Self-checkout is a topical issue in this lockdown period, but it is also an opportunity for making the shopping experience smoother and faster, part of the smart retailing innovations that every retailer will have to consider. Already adopted for some time by large food and non-food stores, self-checkouts also lend themselves well to smaller shops, especially when the flow of customers is high during peak times, such as during lunch breaks or when consumers return home from work, or the number of cash desks does not ensure a swift completion of the purchasing operations.
The speed of purchase and the option of a faster, easier checkout process especially at certain times of the day, when we are in a hurry and with a limited number of items, is one of the important variables that the customer considers in assessing the shopping experience.
SELF-CHECKOUTS: HOW TO IMPROVE THE PRESENT SITUATION
Currently we can refer to at least two types of self-checkouts:
- Self-service pay points, allowing to perform the scanning process, the check of the scanned items and related payment in complete autonomy;
- Self-scanning, allowing known customers, i.e., customers provided with a loyalty card, to scan products as they shop and make the payment in a dedicated fast cash lane.This cash point can be self-checkout (and thus, in effect, a self-service payment) or supervised by an employee. This system involves a sample check of the scanned expenditure through a specially calibrated algorithm.
The functionality of the system and the pleasantness of the shopping experience demand for an adequate customer service.In this regard, a self-checkout system should include one or more traditional cash desks and a number of self-checkout stations supervised by an attendant available as needed, who must be different from those assigned to traditional workstations. The most enterprising retailers may only rely on automated self-checkouts, ensuring a greater oversight which includes a targeted support to uncertain customers during product scanning and in the first uses of the system.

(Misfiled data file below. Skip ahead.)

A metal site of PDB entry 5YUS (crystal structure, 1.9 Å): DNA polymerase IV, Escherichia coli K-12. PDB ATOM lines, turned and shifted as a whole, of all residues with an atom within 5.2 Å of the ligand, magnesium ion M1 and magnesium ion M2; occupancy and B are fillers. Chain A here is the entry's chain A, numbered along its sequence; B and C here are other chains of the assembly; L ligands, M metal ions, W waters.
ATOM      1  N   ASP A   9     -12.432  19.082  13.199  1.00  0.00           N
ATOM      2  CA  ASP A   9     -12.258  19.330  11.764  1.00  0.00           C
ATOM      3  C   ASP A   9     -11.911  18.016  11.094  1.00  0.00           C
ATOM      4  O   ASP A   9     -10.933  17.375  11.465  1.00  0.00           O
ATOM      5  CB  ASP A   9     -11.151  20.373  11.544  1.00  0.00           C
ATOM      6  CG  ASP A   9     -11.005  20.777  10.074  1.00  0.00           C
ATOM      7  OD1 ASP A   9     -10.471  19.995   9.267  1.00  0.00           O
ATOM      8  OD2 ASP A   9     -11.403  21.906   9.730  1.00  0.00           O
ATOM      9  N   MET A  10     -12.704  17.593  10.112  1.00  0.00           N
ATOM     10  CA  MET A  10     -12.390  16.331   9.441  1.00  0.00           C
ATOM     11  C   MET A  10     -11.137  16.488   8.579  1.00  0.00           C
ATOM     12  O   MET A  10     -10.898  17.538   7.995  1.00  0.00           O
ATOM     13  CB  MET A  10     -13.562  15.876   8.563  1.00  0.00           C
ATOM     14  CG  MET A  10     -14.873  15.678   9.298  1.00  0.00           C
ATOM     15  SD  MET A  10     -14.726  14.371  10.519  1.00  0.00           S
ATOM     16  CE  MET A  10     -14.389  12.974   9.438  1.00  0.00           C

HOW TO INTRODUCE THE SELF-CHECKOUT SERVICE
The first task to be scheduled is the calculation of the ROI according to the different self-checkout systems chosen and preparatory for the type of purchases — number of items and average purchase value for customer groups — that consumers make and the validation of the investment.It should be noted that a self-checkout project is not a project involving only the IT and technical departments, but it must encompass the whole company and, in particular, it will be necessary to:
- integrate the usual checkout processes and procedures with the new self-checkout system;
- ensure the correctness of the product master data as any non-alignment between the master data and the product will impact on the fluidity of the shopping experience making it difficult to scan the products with the closing of the transaction and the consequent intervention of the attendant;
- properly train and instruct all sales staff on the use of the self-checkout system, especially on customer assistance procedures, so as to ensure that the purchase process can be quickly completed in the event of system problems;
- involve the staff in charge of managing the master data in the training process so that it is fully aware of the importance of this work;
- define a correct communication plan for customers starting from the information on the activation of the system with the invitation to test it, up to the operating instructions to be made available at the self-checkout points.
- communicate to the customer the potential of this system in terms of autonomy and speed; this phase is important to gain a familiarity of use that will allow a positive economic return as well as maintain customer engagement and improve the shopping experience.
The self-checkout system is the perfect cornerstone for the integration of a digital signage system, for the implementation of self-payment kiosks that also allow fidelity activities linked to (more or less advanced) couponing programmes, and click & collect systems related to e-commerce; all factors significantly related to customer engagement, one of the fundamental competitive levers of diversification and distinctiveness among retail chains.